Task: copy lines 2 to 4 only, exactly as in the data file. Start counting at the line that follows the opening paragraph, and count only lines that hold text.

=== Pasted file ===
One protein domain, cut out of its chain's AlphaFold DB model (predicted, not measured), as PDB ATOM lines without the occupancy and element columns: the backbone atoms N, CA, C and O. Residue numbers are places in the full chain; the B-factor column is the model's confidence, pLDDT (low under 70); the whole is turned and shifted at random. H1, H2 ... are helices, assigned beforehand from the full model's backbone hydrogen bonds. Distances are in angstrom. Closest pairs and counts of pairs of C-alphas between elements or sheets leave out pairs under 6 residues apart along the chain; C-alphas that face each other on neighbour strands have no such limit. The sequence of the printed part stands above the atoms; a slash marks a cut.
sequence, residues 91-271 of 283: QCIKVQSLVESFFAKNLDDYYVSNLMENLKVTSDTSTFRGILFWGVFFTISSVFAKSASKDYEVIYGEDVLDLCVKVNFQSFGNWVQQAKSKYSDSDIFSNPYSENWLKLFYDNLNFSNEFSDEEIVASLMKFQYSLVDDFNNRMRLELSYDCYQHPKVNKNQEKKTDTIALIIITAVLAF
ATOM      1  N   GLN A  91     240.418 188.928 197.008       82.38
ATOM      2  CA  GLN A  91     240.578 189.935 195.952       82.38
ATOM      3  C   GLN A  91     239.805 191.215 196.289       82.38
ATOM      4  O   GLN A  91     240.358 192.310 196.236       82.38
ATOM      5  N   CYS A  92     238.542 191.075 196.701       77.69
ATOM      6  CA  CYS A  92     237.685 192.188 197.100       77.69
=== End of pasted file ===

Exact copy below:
ATOM      1  N   GLN A  91     240.418 188.928 197.008       82.38
ATOM      2  CA  GLN A  91     240.578 189.935 195.952       82.38
ATOM      3  C   GLN A  91     239.805 191.215 196.289       82.38